Kubernetes Dashboard


Now that we’ve stood up a majority of the framework we can get to some of the fun stuff. Namely Kubernetes Dashboard. Due to compatibility reasons we will be using 2.0beta1. Newer 2.0 betas are not well tested and I ran into some issues with our 1.14 that Photon comes with.

Download and Install

This is short and sweet. As usual, I like to download and then install. I didn’t like the name of this file though so I renamed it.

curl -O https://raw.githubusercontent.com/kubernetes/dashboard/v2.0.0-beta1/aio/deploy/recommended.yaml

mv recommended.yaml dashboard-2b1.yaml

kubectl apply -f dashboard-2b1.yaml 
namespace/kubernetes-dashboard created
serviceaccount/kubernetes-dashboard created
service/kubernetes-dashboard created
secret/kubernetes-dashboard-certs created
secret/kubernetes-dashboard-csrf created
secret/kubernetes-dashboard-key-holder created
configmap/kubernetes-dashboard-settings created
role.rbac.authorization.k8s.io/kubernetes-dashboard created
clusterrole.rbac.authorization.k8s.io/kubernetes-dashboard created
rolebinding.rbac.authorization.k8s.io/kubernetes-dashboard created
clusterrolebinding.rbac.authorization.k8s.io/kubernetes-dashboard created
deployment.apps/kubernetes-dashboard created
service/dashboard-metrics-scraper created
deployment.apps/kubernetes-metrics-scraper created

Health Check

The dashboard namespace is kubernetes-dashboard so we run the following.

root@kube-master [ ~/kube ]# kubectl get all --namespace=kubernetes-dashboard
NAME                                              READY   STATUS    RESTARTS   AGE
pod/kubernetes-dashboard-6f89577b77-pbngw         1/1     Running   0          27s
pod/kubernetes-metrics-scraper-79c9985bc6-kj6h5   1/1     Running   0          28s

NAME                                TYPE        CLUSTER-IP       EXTERNAL-IP   PORT(S)    AGE
service/dashboard-metrics-scraper   ClusterIP    <none>        8000/TCP   57s
service/kubernetes-dashboard        ClusterIP   <none>        443/TCP    61s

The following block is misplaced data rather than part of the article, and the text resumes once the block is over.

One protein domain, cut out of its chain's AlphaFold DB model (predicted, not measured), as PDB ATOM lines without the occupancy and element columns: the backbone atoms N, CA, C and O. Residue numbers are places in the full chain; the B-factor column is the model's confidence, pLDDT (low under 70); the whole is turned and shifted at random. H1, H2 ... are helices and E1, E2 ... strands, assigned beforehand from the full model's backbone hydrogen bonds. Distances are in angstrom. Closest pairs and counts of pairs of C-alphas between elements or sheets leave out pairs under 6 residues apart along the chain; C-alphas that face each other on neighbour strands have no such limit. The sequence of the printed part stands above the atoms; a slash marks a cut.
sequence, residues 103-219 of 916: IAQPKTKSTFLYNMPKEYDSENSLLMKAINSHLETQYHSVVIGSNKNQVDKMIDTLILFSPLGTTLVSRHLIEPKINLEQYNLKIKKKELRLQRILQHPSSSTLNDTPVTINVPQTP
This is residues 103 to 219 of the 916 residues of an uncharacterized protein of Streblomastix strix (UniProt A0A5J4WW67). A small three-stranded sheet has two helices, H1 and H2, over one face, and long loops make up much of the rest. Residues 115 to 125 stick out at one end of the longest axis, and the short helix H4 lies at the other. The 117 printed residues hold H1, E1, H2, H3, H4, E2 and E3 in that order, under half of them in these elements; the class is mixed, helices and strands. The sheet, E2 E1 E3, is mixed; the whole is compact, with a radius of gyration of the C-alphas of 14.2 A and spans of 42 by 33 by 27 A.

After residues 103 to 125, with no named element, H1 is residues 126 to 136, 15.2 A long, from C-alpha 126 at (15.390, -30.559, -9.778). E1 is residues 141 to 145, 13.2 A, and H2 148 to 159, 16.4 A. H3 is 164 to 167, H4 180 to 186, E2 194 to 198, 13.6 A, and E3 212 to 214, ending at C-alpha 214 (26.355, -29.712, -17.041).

NAME                                         READY   UP-TO-DATE   AVAILABLE   AGE
deployment.apps/kubernetes-dashboard         1/1     1            1           57s
deployment.apps/kubernetes-metrics-scraper   1/1     1            1           57s

NAME                                                    DESIRED   CURRENT   READY   AGE
replicaset.apps/kubernetes-dashboard-6f89577b77         1         1         1       29s
replicaset.apps/kubernetes-metrics-scraper-79c9985bc6   1         1         1       29s


On the main Dashboard page it indicates you can access via running “kubectl proxy” and access the URL. This is where it gets a little tricky. Not for us since we have flannel working, even on the master. Simply download the Kubernetes kubectl client for your OS and run it locally.

dwcjr@Davids-MacBook-Pro ~ % kubectl proxy
Starting to serve on

Now access the indicated link in the article. Namespace changed as it changed in 2.0 – http://localhost:8001/api/v1/namespaces/kubernetes-dashboard/services/https:kubernetes-dashboard:/proxy/

Kubernetes Login Screen


Kubernetes Access Control page does a good job at describing this but at a high level

Create an dashboard-adminuser.yaml

apiVersion: v1
kind: ServiceAccount
  name: admin-user
  namespace: kubernetes-dashboard

apiVersion: rbac.authorization.k8s.io/v1
kind: ClusterRoleBinding
  name: admin-user
  apiGroup: rbac.authorization.k8s.io
  kind: ClusterRole
  name: cluster-admin
- kind: ServiceAccount
  name: admin-user
  namespace: kubernetes-dashboard

kubectl apply -f dashboard-adminuser.yaml

Then use this cool snippet to find the token. If you’re doing this on the master, make sure to install awk

kubectl -n kubernetes-dashboard describe secret $(kubectl -n kubernetes-dashboard get secret | grep admin-user | awk '{print $1}')

At the bottom of the output should be a token section that you can plug into the token request.

From here you’ve made it. Things just got a whole lot easier if you’re a visual learner!

Kubernetes Dashboard View

Final Words

I may write a few more articles on this but that this point we have a very functional Kubernetes Cluster that can deploy apps given we throw enough resources at the VMs. Other topics that need to be covered are networking and the actual topology. I feel that one of the best ways to learn a platform or technology is to push through a guided install and then understand what the components are. This works for me but not everyone.

Author: David Chapman

I started my IT career in the very late 1990's as a systems administrator for a benefits company. I have always enjoyed learning new technologies and helping people fix problems which has lead me through a few different positions over the past 20+ years.